All important considerations. We'll also talk about injury prevention, what sort of conditioning during the basketball season.
And maybe more importantly during the off season that will keep you in shape, ready to play when the competitive season rolls around. And hopefully keep those injuries to a minimum.
Although you know, you can't plan for and prevent every possibility as we consider sports-related injuries. Have a couple of great studio guests joining me for this discussion.
Dr. Jonathan Napolitano, he's a Sports Medicine Physician here at Nationwide Children's Hospital. And Gail Swisher, she is a Certified Athletic Trainer here at Nationwide Children's. And they will join us shortly.
First of all I wanna remind you that if there is a topic that you would like us to talk about, it is really easy to get in touch with me. Just head over the PediaCast.org, look for the contact link, it's up at the top where we have the buttons for you to push to get to the Shownotes, to get the online web player.
There's also a contact page if you just click on that up in the header, that will take you to the contact page and you can fill that out, send that in. I do read each and everyone of those that come through and we'll try to get your comment, your suggestion, your topic idea on the program.
Also wanna remind you the information presented in every episode of PediaCast is for general educational purposes only. We do not diagnose medical conditions or formulate treatment plans for specific individuals. So if you have a concern about your child's health, be sure to call your doctor and arrange a face to face interview and hands-on physical examination.
Let's take a quick break. We'll get our guests settled into the studio and then we'll be back, we'll talk about Hypothermia, Frostbite, and Basketball Injuries. So coming up right after this.
Dr. Mike Patrick: It is cold outside, in the Eastern part of the United States, the Mid-West, and that includes Ohio. And here in Central Ohio we're having the coldest spell that we've had in the couple of years.
We're really, you know, really spoiled with couple of mild winters. And now it is cold again. 6 degrees outside right now in Columbus. It's going below zero overnight, wind chills 10-20 degrees below 0.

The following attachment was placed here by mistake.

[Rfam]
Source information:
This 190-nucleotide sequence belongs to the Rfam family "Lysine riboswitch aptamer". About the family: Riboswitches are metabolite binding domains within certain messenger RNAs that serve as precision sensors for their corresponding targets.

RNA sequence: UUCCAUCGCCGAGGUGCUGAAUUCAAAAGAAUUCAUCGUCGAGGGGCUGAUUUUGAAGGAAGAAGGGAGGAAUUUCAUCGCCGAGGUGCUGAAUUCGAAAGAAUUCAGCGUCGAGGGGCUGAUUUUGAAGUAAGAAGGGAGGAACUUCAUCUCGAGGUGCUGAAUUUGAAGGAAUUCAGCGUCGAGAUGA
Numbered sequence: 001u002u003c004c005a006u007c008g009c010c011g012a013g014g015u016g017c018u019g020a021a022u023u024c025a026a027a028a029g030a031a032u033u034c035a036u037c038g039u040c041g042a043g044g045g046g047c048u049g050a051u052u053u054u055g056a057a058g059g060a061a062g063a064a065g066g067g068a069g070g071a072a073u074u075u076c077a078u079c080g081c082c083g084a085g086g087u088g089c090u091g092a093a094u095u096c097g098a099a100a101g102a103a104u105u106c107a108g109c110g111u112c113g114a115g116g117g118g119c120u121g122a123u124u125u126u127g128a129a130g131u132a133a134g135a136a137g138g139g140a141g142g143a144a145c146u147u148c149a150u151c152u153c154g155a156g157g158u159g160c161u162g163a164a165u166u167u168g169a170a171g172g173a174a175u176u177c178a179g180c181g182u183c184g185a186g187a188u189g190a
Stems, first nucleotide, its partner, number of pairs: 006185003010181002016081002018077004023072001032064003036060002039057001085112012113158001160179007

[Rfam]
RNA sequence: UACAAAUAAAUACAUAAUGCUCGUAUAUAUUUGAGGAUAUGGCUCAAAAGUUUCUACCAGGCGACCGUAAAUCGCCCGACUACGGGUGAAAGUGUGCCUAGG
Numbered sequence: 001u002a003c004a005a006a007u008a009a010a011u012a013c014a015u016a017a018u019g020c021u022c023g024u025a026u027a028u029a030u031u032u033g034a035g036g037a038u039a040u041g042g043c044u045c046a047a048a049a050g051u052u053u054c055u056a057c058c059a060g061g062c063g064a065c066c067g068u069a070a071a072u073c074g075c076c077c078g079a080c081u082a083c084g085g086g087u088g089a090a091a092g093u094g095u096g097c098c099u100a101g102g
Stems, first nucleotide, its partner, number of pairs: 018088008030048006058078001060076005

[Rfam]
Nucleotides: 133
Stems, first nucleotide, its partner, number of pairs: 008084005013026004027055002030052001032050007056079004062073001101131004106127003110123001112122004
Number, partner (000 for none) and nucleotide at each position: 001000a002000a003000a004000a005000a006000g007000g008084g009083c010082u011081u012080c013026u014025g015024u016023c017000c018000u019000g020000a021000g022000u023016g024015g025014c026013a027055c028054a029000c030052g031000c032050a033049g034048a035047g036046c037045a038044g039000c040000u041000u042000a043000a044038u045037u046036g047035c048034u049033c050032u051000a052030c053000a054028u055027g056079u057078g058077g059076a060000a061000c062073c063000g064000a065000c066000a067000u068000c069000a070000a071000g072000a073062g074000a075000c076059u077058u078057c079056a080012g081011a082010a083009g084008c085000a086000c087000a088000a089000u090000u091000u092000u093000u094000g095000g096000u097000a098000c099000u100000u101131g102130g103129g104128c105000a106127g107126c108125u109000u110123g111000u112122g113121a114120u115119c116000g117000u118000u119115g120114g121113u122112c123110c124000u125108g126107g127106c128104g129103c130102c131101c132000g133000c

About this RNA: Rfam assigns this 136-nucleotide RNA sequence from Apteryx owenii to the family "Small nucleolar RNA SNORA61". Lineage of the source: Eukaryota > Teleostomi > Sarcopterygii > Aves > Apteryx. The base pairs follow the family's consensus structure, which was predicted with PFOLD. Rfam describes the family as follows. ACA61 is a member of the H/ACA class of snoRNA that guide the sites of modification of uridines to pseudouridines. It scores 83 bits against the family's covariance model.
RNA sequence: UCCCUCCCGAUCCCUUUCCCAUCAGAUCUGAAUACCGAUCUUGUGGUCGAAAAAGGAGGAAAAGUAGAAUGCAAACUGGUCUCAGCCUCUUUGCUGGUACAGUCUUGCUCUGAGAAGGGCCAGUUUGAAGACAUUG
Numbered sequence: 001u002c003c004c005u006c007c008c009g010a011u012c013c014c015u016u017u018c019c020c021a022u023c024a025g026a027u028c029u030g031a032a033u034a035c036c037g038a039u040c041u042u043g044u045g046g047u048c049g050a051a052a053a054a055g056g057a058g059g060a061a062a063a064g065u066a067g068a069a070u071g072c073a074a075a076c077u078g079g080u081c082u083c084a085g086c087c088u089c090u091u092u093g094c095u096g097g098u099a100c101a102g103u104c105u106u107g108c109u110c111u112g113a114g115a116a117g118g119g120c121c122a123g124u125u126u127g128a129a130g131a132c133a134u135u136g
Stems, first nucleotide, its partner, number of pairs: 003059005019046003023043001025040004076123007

And just to put that on the perspective, the Columbus, Ohio yesterday was colder than Anchorage, Alaska and colder than places in Antarctica.
So it's really cold and I thought this would be good opportunity to talk about hypothermia and frostbite, sort of what they are, what symptoms to watch for, and what to do if you do encounter hypothermia and or frostbite.
So let's start with some definitions. Hypothermia – hypo, meaning low, thermia, referring to body temperature. So when the core body temperature is low, and we're talking less than 95 degrees Fahrenheit, that's when we will consider it to be hypothermia.
Keep in mind normal body temperature officially 98.6 degrees Fahrenheit. But it can range, you know, 97-99. So when we drop below 95, that's when we would call it hypothermia.
Frostbite, on the other hand, doesn't really affect your whole body. It's a severe localized tissue injury that is from the cold. We'll talk about that in a moment.
In terms of cause, keep in mind that a cold does not move. So when you get cold, you get hypothermia, the cold does not entering your body, it's heat that moves.
And so heat moves from an area where there's more heat to where there's less heat. So your body loses heat as it warms the air surrounding you. So that's the main problem with hypothermia.
And wind and wetness moisture that heat loss. That's why we talk about the importance of paying attention to wind chills because you lose heat faster when wind carries the heat away from your body.
And then also wet conditions, so if your clothing gets cold, gets wet with snow, water, ice, that wetness also increases the movement of heat from your body to where the wetness is and then into the air. So wind and wet are not your friend when you're trying to stay warm.
And then for kids, there are some additional consideration. Children are really more of risk for hypothermia and there's a few reasons for that.